“Capital tends to submit each moment of production itself to exchange, to substitute its own mode of production for modes of production (appearing earlier) which it finds too much rooted in nature. (Marx, Grundrisse der kritik der political economy)

Thus capital tends to root out all other modes of production, that it comes to view as obstructionist in its incessant growth, hence it goes on a spree of destruction of all vestiges of the earlier society.

They (feudal mode of production) had to be burst as under, they were burst asunder
(Communist Manifesto, SW1)

Then capital goes on to homoginise the world in its own image. “it compels all nations, on pain of extinction, to adopt the bourgeoisie mode of production; it compels them to introduce what it calls civilization into their midst i.e. to become bourgeois itself. In one word it creates a world after its own image (KM, CM, 112)

All determination is negative, and all negation is determination wrote Karl Marx in the first manuscript of Capital

Capital in its own course of temporal spatial development, strewn with plunder, enslavement, dispersion of masses perpetrated at a scale unknown to human beings sows its own seed of negation.

The class it creates for its own development exacerbates its own nemesis. The proletariats stands directly confronting it and halting its death march to crate a new society. One hand the bourgeois society carries within its own womb seed of its own destruction; on the pother it creates the material foundation of a new society.

The CMP is credited for the development of productive forces, which it has carried forward more than any previous mode of production.

“Only such a movement on a world scale makes possible the replacement of local individuals whose horizon is world –historic (Marx, German Ideology)

Marx Economist or Revolutionary

With all analysis of Marxism a central point that one should never forget is that Marx above all was an internationalist and a revolutionary. The academia and generally the resurgent Marxist academia of the first world while discussing the Marxian theory of capitalism; overemphasizes on the “economist” Marx, while forgetting the real Marx—the internationalist revolutionary Marx.
Amidst their economic jargon and mathematical equations, somewhere the soul of Marx is completely neglected. The works of Marx and Engels above all their analysis and interpretation carries within itself the ultimate goal for which they were penned. The class anger, the historical program of awakening the working class from their slumber is today what is missing from the scores of papers produced every year from the numerous universities and research institutions. Economic Marxism cannot be isolated from its overall superset of political economy. Marxism is not another subset of Economics enumerating statistics and devoid of any human emotions. It is a methodology of analysing the ills that is plaguing the present society and how to end this impasse.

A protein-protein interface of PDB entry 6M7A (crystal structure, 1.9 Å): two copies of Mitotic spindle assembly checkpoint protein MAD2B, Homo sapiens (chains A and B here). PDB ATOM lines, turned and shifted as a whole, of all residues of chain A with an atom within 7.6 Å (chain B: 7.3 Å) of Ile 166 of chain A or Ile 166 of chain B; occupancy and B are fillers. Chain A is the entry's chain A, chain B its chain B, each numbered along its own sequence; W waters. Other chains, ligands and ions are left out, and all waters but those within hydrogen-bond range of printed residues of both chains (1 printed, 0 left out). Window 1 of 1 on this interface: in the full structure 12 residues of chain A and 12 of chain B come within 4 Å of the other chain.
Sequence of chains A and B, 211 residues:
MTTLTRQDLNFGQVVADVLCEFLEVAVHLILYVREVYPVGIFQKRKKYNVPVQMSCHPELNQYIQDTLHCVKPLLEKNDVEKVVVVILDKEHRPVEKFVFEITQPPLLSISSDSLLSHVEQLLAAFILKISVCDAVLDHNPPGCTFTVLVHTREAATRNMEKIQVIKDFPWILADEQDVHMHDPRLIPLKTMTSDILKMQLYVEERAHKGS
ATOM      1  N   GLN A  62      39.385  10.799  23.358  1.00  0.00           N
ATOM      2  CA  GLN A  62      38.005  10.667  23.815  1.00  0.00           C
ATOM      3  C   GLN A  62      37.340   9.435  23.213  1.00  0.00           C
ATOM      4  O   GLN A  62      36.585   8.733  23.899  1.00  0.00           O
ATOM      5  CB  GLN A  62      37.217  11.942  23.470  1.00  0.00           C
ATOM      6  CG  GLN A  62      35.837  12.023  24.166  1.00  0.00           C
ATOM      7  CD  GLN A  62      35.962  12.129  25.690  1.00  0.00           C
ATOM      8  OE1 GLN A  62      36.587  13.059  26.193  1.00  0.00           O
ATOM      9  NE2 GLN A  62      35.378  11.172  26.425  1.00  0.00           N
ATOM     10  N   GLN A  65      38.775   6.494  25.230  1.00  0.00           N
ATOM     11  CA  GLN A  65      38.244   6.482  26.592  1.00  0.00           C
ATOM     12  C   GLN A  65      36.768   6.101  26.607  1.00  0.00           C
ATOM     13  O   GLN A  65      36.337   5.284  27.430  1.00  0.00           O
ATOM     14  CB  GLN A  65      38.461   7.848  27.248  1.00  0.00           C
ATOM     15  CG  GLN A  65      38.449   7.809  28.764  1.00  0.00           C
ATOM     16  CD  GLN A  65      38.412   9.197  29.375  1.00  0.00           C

Marx profoundly wrote about the ‘interdependence of the nations’ as well as the ‘positive side of capital’ his admiration of CMP as a superior economic system can be seen from the following lines where though against the devastating effects of British imperialism in India, he appreciates the bourgeois as it [will] …

“….create the material basis of the new world—on the one hand the universal intercourse founded upon the mutual dependency of mankind, and the means of that intercourse…”
(Marx, Future Results of British Rule in India, SW 1 199)

He expressed his optimism that colonial power whatever may have the crimes of England (in case of India) she was the unconscious tool of history in bringing about that revolution. Thus for Marx the process of interdependence of nation would bring about not only benefits for the bourgeois but would hasten the social transformation of the pre Capitalist Mode of Production societies.
In 1847, addressing the workers, Marx termed big industries, the free trade and world market as the ‘positive side of capital’. Without capitalism there would have been no proletariat, neither could the material means for the worker’s emancipation and the foundation of a new society could be laid. He believed capitalism as an historically inevitable, a step along the path of humanities destiny.

Based on this theses Marx declared his unequivocal support for Free Trade. While giving lecture on the ‘Corn Law’ he proclaimed his full support for free trade: